Every now and then I have to actually go into the library and find an audio book on the shelf. This only happens when the gods of the regional libraries cargo delivery system fail to align properly and the books I’ve requested don’t appear on time. Sometimes I must actually opt for one of those horrible books on MP3 player which are fine for walking, but miserable for driving. They play fine in my car–thru my sound system even, but the controls are on the tiny player and the buttons are minuscule. I had a near death-accident with one, so I avoid them now. Happily, last week I was able to find the City Baker’s Guide to Country Living on the shelf and recorded onto cds.
Olivia, at 30-something is still wanting to be a child. No, not really a child, but a brand-new grown-up. One with money and no cares in the world. She doesn’t have much in the way of possessions so she can skip-town on a whim or in the face of trouble. She is currently the pastry chef at a prestigious members-only club for Boston’s grandest residents, and is presumably well compensated for that. She’s also won prestigious awards, and worked around the country. Her skill is unquestioned, her name on the lips of foodies galore, but she is ducking her landlord over back rent. Oh, and she’s sleeping with the club’s director who is 30+ years older. While I like older man-younger woman relationships well enough to make them the subject of my novels, I do not like them when the either party is married. Livvie is so immature she doesn’t see anything wrong with this arrangement. Finally this all comes to an end when she drops a flaming baked Alaska in the club’s dining room. Self-sabotage? No, not really. Just a Peter Pan-ish desire to not grow up in the un-fun ways. But after the fire, Livvie, being a child, runs away and hides…..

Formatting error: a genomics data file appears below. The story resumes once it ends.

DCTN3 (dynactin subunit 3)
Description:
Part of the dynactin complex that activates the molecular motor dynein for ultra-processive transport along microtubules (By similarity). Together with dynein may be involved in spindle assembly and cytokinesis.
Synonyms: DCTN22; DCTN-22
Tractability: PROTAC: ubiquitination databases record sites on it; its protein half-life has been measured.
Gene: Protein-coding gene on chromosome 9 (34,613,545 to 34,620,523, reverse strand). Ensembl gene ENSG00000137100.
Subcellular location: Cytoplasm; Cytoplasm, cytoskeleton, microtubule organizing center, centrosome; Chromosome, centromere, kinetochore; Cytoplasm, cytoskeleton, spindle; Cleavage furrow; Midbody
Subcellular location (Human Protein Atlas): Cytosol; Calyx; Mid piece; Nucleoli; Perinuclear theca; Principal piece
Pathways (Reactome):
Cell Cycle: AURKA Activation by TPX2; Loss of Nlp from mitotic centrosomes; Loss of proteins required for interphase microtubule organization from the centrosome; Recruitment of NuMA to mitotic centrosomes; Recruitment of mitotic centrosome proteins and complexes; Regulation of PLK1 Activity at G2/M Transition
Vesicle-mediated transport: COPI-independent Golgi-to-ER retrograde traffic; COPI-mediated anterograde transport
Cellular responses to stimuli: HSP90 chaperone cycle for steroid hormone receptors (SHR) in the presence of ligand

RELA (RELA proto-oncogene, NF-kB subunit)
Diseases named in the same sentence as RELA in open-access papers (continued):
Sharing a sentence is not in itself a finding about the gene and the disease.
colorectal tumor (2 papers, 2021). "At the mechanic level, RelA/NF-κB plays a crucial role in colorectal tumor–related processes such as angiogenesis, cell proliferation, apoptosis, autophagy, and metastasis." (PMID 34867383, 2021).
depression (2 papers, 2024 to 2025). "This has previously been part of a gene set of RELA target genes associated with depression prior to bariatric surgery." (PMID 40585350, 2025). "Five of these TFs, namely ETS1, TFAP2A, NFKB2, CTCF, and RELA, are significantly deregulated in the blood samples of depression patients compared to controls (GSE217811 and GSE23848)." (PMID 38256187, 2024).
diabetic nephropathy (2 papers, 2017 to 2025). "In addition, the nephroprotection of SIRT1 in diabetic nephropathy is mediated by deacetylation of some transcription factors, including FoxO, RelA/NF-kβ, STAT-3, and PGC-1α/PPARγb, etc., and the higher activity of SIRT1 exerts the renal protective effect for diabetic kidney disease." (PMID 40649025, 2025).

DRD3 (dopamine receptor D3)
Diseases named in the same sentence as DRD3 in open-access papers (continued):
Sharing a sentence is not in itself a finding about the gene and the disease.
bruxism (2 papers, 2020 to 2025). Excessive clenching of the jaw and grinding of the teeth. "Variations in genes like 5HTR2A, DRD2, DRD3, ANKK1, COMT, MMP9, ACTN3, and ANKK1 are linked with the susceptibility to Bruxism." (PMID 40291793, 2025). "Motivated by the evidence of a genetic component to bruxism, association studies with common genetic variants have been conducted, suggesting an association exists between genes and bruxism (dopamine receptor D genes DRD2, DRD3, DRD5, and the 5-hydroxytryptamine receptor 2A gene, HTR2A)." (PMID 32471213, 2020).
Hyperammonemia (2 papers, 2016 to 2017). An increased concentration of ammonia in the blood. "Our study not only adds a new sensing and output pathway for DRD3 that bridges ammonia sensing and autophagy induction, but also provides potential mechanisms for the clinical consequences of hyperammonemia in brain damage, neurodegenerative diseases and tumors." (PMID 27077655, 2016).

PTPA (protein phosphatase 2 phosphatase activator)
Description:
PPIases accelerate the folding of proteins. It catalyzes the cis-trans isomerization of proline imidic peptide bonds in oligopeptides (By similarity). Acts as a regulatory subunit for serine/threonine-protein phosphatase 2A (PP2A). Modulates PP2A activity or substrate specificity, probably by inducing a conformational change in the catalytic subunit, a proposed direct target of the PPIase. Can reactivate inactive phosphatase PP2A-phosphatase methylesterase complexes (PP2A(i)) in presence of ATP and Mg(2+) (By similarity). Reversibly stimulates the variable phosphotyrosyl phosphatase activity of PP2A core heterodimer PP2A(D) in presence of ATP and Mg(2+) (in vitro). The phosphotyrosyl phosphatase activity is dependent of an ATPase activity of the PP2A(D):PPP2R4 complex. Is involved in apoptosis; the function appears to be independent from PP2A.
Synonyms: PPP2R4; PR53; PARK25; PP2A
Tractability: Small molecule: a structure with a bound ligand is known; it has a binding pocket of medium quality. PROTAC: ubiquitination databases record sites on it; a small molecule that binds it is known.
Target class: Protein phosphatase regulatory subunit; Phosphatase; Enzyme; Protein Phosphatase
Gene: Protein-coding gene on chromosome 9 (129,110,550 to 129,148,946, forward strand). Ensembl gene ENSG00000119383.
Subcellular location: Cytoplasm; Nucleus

….in Vermont. Where her grown-up best friend is happily married to a small town doctor and just happens to help her get a job as pastry chef at the quaint local Inn. Livvie wins my heart by remarking that she’s looking forward to being “Auntie Mame” to her friend’s first child. There is a great second string of characters in this book who make things interesting.
Now, I’ve mad that all sound unpleasant and it really isn’t. Olivia–Livvie is a fun! Her big lummox of a dog, Salty is adorable. She lands on her feet in Vermont and immediately fits in. The sugar house she lives in (MAPLE sugar–not the Love Shack type) belongs in a shelter magazine when she adds her little touches. She begins to love life and begins to want to stick around. We discover her Dad taught her to play banjo for the old-time songs played for Contra Dancing–a type of folk dance similar to Scottish reels or Square Dancing. Music leads her to an instant rapport with a local family that provides her with great happiness until…..
…another problem emerges. During this time she remarks that another woman about her ages “looks so much like an adult….” Well, folks do at 30+. But the new problem again causes her flight reflex to kick in and she runs and hides–again, guess where? Yep, back in Boston. And back with the old guy, but guess what? He’s actually pretty helpful.
Ultimately, with support from the new small-town folks and from her grown-up best friend, Livvie learns to trust and, eventually, to stay the course. All her trials and travails lead her to a real home with real friends and real love. My kind of story!
I really enjoyed this book!! A flawed character can be very interesting when properly juxtaposed against those less and differently flawed. When actions speak louder than words trust can form and last. I highly recommend this story! And, for the record, I’m dying for some apple pie and I’d love to “spackle” some good old Boston Brown Bread with butter to go with a crock of molasses-baked beans! The food all sounded sooooooo good!!
A City Baker’s Guide to Country Living by Louise Miller
P.S. Check out the author’s fabulous Tumblr Blog!